Review Summary: If we ever have a pangaea party, this album is the soundtrack.
I bite my superlative tongue and voyage to say this anyway: Merriweather Post Pavilion is my favorite album of all time.
For two years prior to the release of MPP, Animal Collective's two most famous prior albums, Feels and Strawberry Jam, sat idle on my iPod, and their songs recorded only a few sporadic plays, each separated by months time. I had acquired the albums from a friend whose taste is not known to stray into pretentiousness or vanity. He assured me of their sonic fortitude and so I trusted him and gladly took them. Anytime I attempted a listen after that, however, I found that Animal Collective only frustrated me; they sounded unlike anything I had ever heard and I didn't get it.
Fast forward to January of this year: A somewhat dingy basement with faux-oak walls, a dingy lamp in the corner with a half-dead lightbulb, four desperate youths, and yes, I loathe to say, some choice substances. Perhaps it is true that it took a transcendental experience to finally absorb what Animal Collective was doing with their music, but that's precisely what happened and Merriweather Post Pavilion hit me like a wall like little else in music ever has. I believe it went like this: I think my friend put MPP on at some point, and I recall being somewhat zoned out, possibly masturbating in my mind to Obama in technicolor and indulging all my liberal philosophies into channels of real life moments whose velocities all equaled zero one after the other, and at some point I stopped - it was at the loopy beginning of "Summertime Clothes" - all thoughts lost, looked up, and said "Wowww! What is this!" My serotonin torrented through my synapses to the tips of my fingers and I reached out and touched it and I laughed in joy, we laughed in joy until we realized how late it was.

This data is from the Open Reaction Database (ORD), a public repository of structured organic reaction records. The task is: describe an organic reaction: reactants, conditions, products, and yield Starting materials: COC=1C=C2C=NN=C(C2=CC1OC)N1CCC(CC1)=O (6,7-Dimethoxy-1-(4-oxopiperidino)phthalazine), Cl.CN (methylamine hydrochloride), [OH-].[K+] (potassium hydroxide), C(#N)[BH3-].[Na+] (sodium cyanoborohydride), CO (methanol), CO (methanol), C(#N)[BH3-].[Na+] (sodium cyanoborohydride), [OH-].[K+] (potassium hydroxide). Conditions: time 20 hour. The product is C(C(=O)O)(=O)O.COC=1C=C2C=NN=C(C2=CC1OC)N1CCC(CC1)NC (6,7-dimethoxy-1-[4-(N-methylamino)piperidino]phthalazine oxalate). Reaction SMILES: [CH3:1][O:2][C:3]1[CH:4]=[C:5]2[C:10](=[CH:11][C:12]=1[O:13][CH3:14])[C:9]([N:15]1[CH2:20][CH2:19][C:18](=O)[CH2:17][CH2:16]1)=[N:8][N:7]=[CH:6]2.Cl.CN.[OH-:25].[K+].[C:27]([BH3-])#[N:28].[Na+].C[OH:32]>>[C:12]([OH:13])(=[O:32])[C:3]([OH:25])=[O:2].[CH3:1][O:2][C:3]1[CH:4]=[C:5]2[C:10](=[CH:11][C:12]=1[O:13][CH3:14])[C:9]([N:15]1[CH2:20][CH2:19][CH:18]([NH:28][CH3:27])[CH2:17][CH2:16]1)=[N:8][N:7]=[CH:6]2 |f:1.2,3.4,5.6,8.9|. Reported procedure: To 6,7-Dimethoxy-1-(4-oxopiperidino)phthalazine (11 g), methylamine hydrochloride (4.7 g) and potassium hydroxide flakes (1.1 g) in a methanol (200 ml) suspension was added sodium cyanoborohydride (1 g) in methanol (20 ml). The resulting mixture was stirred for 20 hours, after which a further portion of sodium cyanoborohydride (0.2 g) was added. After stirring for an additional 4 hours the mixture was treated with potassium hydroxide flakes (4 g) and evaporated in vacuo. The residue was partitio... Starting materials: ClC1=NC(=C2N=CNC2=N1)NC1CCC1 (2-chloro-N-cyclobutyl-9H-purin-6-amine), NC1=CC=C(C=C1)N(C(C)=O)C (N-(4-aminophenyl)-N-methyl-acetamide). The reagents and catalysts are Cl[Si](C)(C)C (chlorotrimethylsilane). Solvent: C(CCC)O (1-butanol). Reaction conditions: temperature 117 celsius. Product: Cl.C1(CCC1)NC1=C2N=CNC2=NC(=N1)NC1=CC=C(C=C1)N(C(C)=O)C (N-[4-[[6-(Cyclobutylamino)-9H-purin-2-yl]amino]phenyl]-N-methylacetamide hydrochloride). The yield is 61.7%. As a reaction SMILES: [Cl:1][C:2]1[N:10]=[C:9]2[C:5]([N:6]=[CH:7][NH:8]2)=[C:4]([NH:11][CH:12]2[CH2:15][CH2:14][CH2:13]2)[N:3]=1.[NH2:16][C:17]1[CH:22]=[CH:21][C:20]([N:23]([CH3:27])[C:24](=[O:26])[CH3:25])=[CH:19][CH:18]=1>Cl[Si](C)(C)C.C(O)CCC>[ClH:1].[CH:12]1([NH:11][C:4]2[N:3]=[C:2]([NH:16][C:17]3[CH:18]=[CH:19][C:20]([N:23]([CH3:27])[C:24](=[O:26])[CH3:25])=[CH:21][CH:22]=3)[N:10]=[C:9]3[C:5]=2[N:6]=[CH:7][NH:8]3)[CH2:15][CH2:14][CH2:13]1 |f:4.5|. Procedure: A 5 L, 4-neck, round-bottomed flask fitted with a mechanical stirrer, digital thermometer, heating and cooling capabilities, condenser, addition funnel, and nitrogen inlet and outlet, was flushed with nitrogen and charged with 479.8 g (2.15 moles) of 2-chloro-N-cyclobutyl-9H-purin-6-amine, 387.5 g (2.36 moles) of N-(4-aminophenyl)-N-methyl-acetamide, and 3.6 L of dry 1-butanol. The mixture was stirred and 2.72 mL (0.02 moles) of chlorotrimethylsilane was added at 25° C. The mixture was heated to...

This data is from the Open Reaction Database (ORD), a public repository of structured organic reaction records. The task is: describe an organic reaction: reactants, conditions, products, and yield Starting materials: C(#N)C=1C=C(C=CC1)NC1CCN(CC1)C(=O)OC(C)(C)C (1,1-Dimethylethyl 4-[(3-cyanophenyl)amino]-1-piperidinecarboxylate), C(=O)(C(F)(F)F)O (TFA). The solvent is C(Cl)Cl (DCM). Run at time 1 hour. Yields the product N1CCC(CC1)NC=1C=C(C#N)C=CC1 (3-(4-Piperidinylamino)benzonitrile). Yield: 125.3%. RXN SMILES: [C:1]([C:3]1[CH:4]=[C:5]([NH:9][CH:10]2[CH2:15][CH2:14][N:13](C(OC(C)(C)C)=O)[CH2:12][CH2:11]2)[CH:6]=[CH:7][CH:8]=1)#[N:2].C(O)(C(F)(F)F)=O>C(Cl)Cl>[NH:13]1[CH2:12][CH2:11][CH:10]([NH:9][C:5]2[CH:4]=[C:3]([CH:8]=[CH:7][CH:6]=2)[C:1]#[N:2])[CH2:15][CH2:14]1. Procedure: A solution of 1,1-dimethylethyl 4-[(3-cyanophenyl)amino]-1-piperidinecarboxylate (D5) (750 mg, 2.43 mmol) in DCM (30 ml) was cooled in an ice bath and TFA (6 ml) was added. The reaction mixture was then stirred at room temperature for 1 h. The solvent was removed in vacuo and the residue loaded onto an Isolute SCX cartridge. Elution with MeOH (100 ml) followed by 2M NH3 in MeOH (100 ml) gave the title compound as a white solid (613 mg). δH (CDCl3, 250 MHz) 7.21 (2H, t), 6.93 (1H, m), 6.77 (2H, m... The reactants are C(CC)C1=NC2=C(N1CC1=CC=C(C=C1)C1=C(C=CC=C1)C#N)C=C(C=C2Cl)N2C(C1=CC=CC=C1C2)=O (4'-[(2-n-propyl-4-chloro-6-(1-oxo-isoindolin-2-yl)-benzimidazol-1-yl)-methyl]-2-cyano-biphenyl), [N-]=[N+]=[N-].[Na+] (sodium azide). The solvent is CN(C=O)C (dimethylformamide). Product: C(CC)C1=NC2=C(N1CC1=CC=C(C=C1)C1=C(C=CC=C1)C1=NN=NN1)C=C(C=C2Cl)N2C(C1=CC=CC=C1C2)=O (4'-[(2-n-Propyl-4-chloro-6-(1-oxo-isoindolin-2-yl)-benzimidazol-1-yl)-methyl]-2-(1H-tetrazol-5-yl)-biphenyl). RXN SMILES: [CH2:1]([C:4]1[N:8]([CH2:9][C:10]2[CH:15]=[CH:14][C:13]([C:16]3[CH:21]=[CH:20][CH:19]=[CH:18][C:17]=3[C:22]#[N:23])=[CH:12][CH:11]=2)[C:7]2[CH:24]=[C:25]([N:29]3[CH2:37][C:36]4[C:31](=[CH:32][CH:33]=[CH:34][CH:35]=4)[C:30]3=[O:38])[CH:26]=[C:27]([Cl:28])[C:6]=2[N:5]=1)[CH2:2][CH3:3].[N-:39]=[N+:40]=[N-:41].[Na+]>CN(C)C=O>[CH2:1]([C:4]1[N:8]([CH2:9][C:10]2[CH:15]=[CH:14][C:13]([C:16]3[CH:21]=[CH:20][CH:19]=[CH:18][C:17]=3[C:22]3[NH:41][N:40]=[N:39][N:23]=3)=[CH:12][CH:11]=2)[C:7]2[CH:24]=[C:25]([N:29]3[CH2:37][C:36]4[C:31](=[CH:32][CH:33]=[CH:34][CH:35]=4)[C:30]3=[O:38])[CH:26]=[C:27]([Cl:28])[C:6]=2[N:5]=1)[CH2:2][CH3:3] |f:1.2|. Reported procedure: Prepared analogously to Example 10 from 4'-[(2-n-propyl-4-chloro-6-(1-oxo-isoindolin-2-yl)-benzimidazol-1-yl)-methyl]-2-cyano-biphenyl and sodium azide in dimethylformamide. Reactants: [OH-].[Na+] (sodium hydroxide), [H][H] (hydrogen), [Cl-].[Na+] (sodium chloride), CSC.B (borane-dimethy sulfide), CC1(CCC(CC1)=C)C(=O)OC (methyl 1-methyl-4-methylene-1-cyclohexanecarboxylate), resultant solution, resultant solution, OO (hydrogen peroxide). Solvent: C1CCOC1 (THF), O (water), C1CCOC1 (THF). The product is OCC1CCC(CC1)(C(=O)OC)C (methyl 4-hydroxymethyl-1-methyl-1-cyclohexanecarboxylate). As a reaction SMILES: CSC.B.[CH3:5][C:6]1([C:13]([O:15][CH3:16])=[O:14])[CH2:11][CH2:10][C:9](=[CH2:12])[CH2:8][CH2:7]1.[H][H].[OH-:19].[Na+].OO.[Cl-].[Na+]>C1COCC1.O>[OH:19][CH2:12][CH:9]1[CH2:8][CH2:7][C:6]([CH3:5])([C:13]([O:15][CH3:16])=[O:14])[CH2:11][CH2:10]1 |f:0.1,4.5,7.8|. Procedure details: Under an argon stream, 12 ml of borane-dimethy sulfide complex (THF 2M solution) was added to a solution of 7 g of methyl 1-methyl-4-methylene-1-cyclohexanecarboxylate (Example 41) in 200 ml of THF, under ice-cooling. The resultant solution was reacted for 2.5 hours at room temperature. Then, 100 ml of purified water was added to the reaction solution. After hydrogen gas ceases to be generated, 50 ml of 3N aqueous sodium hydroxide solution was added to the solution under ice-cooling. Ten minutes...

That's the context in which I first understood Animal Collective and the first time I met this album. I think the experience was the same for a lot of people with this album and with this band. I think nearly every person who has ever fallen in love with this band has a story to share pertaining to the moment they "found" AC. It's very much in the same way you remember what it was like when you found out the towers came down or when the Red Sox won the World Series - where you were, what you felt. For me, 9/11 was the moment I turned into a person and became aware of the world. A thirst for knowledge grew in me that actually had the effect, often, of isolating me from the rest of the world, a condition out of which a rookery emerged that is considerably responsible for spawning my passion for music. That apart, to this day I think 9/11 is the single defining moment of my life; and the ramifications of the hazard implicit in it, all its chance and randomness, still horrifies me - the consideration that an event that didn't necessarily have to happen could have such a bulldozing effect on a person. It's the reason I don't believe in God. The Sox World Series victory was a far less gravitational event but it did include one personal milestone. The whole thing was actually a surprisingly solitary moment for me. Even though the Sox victory felt fated all year and I expected it, my adrenaline still pumped and I was compelled by Joe Buck's "Back to Foulke...Red Sox fans have longed to hear it..." to sprint down my street to the end and back, faster and more energized than I've ever ran. I came back and watched the post-game ceremonies and interviews. One of the interviews was one Bob Lobel had with Tim Wakefield that made me cry. It was the first time compassion, respect, and joy brought me to tears.